• Thu
  • Aug 21, 2014
  • Updated: 1:17am

Ready for the real world

PUBLISHED : Friday, 15 July, 2011, 12:00am
UPDATED : Friday, 15 July, 2011, 12:00am

Eddie Ng, former president of the Hong Kong Institute of Human Resources Management, is positive over the prospects for secondary school students under the new 3-3-4 academic structure, the theme of the forum hosted by the Association of Certified Chartered Accountants (ACCA) Hong Kong, the local chapter of the global organisation of accountants.

'Students under the new 3-3-4 academic structure are superior to those who studied under the previous system in some sense and are better prepared to enter the job market,' says Ng.

The new system emphasises self-learning, Ng says. Students are encouraged to explore and find out the answers on their own. They will hopefully develop problem-solving skills and become more independent and confident, he adds.

Liberal Studies will be the core subject of the new 3-3-4 academic system. The subject is divided into six modules.

'The module on globalisation helps students develop an international [perspective] and will be beneficial for students who work abroad,' Ng says.

Dr Esther Ho, chairman of the Hong Kong Association of Career Masters and Guidance Masters, agrees with Ng.

She says Liberal Studies can help develop students' critical thinking and power of expression.

Meanwhile, Vivian Lau, chief executive of Junior Achievement Hong Kong (JAHK), gives a thumbs up to Other Learning Experiences (OLE) - another key component of the 3-3-4 curriculum - as it helps adjust the students' mindset about life outside campus.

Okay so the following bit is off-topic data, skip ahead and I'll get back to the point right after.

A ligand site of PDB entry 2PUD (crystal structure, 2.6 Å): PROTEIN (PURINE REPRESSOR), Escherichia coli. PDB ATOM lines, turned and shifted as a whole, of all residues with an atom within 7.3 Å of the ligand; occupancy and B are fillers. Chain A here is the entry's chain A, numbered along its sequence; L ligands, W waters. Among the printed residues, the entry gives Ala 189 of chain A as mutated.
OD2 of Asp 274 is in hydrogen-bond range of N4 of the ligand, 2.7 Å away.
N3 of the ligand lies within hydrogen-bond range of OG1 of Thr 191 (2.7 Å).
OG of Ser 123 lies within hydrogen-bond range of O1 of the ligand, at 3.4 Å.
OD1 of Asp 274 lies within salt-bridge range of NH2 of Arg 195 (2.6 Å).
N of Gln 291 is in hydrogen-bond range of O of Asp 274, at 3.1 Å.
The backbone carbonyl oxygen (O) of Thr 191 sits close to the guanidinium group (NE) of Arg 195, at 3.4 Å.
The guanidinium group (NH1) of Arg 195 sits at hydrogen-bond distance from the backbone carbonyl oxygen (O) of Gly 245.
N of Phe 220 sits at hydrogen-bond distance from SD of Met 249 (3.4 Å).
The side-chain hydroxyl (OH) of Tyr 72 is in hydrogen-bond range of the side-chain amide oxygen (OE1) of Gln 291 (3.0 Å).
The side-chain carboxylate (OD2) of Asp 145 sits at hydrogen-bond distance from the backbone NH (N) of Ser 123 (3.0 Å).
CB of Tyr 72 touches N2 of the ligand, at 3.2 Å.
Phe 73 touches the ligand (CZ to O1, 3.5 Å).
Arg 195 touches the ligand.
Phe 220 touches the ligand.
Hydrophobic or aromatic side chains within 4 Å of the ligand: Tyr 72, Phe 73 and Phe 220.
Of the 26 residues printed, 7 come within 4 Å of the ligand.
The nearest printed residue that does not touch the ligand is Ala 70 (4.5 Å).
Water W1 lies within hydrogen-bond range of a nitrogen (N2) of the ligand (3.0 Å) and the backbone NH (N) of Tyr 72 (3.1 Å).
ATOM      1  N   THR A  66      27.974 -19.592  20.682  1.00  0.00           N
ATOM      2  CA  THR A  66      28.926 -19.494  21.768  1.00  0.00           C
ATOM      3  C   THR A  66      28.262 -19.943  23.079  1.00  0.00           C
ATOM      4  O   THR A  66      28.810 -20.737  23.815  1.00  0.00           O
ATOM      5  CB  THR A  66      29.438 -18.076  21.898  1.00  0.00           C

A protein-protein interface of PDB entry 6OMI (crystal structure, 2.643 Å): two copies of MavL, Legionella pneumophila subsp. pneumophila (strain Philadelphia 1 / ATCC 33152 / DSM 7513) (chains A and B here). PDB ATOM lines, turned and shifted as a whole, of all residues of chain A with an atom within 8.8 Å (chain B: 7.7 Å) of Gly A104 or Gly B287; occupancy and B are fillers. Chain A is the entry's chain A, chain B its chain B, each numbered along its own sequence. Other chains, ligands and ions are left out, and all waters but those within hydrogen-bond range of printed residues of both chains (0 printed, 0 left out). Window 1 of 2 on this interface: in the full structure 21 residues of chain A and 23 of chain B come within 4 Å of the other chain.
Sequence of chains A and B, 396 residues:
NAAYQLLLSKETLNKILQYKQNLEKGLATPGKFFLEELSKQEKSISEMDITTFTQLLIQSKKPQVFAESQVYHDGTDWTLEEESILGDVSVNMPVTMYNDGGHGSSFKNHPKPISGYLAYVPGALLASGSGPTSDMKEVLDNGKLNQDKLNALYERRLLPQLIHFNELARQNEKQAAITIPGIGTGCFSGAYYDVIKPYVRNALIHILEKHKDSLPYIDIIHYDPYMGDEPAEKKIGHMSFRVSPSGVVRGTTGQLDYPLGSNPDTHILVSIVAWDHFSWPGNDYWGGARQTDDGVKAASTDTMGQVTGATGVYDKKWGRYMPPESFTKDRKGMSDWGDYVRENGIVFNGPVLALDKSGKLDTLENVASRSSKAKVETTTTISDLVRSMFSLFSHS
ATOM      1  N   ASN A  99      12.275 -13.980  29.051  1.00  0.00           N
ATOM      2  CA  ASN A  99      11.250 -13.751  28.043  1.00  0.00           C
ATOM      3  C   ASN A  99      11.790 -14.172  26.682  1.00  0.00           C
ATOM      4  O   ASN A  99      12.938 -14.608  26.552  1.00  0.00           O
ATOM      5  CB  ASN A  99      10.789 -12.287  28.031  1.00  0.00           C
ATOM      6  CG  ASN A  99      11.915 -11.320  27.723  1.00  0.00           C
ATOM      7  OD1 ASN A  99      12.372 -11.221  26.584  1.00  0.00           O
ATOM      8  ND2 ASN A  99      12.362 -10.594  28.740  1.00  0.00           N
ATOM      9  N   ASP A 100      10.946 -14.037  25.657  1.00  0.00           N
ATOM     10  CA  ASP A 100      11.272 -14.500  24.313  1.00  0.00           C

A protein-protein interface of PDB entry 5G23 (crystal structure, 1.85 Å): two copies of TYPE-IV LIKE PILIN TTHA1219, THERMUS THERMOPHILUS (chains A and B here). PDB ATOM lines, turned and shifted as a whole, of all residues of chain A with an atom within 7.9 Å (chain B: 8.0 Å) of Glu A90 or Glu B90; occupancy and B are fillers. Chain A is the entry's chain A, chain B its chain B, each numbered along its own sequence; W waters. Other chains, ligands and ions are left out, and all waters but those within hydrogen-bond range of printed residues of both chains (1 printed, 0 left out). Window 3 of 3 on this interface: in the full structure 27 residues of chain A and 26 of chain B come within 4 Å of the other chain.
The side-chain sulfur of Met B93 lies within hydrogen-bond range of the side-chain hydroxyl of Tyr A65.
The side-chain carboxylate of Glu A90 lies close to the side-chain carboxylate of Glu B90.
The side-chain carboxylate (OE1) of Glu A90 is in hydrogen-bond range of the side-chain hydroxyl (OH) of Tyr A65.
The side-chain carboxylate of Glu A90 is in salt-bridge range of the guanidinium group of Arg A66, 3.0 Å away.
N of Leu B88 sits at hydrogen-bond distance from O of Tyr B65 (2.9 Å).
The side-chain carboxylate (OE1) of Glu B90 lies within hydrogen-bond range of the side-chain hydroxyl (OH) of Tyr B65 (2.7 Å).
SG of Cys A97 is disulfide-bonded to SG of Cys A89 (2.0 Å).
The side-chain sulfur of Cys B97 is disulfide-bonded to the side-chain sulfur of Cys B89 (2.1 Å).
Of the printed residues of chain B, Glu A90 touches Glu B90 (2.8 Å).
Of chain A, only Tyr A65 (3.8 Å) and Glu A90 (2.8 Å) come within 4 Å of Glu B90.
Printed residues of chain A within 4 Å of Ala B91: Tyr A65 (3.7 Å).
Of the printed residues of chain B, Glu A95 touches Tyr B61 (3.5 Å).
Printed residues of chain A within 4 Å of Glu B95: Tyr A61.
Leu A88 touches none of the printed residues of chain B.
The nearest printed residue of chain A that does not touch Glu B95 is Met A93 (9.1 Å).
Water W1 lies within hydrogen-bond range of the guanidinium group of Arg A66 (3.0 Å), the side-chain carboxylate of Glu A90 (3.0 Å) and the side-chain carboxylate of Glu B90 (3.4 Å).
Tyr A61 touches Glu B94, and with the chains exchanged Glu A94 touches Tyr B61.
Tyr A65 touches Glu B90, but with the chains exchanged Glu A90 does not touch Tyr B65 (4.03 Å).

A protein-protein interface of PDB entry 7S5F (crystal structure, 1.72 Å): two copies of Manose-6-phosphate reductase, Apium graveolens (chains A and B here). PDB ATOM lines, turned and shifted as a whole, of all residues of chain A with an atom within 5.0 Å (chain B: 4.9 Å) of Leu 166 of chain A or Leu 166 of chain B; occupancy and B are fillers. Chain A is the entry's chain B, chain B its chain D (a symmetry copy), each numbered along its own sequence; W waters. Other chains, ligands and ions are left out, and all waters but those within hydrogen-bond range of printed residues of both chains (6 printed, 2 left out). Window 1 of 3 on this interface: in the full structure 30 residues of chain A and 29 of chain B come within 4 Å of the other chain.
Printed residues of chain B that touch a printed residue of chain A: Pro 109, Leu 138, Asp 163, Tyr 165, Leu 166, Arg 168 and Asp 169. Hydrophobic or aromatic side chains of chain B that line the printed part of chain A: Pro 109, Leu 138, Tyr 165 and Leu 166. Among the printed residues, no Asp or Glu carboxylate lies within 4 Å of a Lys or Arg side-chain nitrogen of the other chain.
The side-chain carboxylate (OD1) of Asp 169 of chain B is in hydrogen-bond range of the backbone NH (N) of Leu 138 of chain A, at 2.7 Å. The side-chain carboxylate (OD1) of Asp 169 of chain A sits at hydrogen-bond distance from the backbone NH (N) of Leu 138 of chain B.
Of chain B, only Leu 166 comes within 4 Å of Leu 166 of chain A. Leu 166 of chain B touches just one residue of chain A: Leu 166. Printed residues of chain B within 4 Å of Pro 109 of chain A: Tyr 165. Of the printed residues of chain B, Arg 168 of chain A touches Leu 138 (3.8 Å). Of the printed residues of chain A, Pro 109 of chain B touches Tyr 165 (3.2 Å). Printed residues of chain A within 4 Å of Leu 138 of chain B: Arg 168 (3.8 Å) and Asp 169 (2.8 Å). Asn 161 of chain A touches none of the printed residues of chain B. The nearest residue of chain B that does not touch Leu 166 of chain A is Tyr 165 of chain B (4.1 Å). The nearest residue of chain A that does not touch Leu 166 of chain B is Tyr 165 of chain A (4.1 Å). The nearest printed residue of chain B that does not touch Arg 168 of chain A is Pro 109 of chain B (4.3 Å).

JAHK is a Hong Kong charity that partners with businesses and schools to provide free course material to students to help them prepare for work, start a business or learn about financial concepts.

Under 3-3-4 schools must set at least 15 per cent of the total lesson time to OLE, while students are encouraged to take part in its five areas - moral and civic education, aesthetic development, physical development, community service and career-related experiences.

'We are used to teaching teenagers that it is the process that matters, not the outcome. However, it will never be the case in the workplace. Bosses only value the outcome, not the process. Thus, OLE helps develop the mindset that regards process and outcome as both very important. It makes students realise that not only process matters but also the outcome,' Lau says.

The first batch of students to study under 3-3-4 will graduate in 2012, such as those who are in Form 7 and will be taking an associate degree. Some of them may be ready to enter the job market by that time.

The three forum speakers advise students to develop a better attitude as they move into the workplace. The moderator, ACCA Hong Kong co-chairman Dr Simon Leung, says it often appears that employees are 'hired on skills but fired on attitude'. Thus, a positive attitude may help them keep their job.

Also at the forum, Brenda Lam, head of learning and development at ACCA, introduced Foundations in Accountancy (FIA), an entry-level programme that will be first examined in December this year. It consists of a suite of awards, including certificates, diplomas and qualifications.

According to Lam, the varied awards means employers can pick the qualification that meets their business needs, while students will have flexible entry points, with certification awarded at each level, making them more employable.

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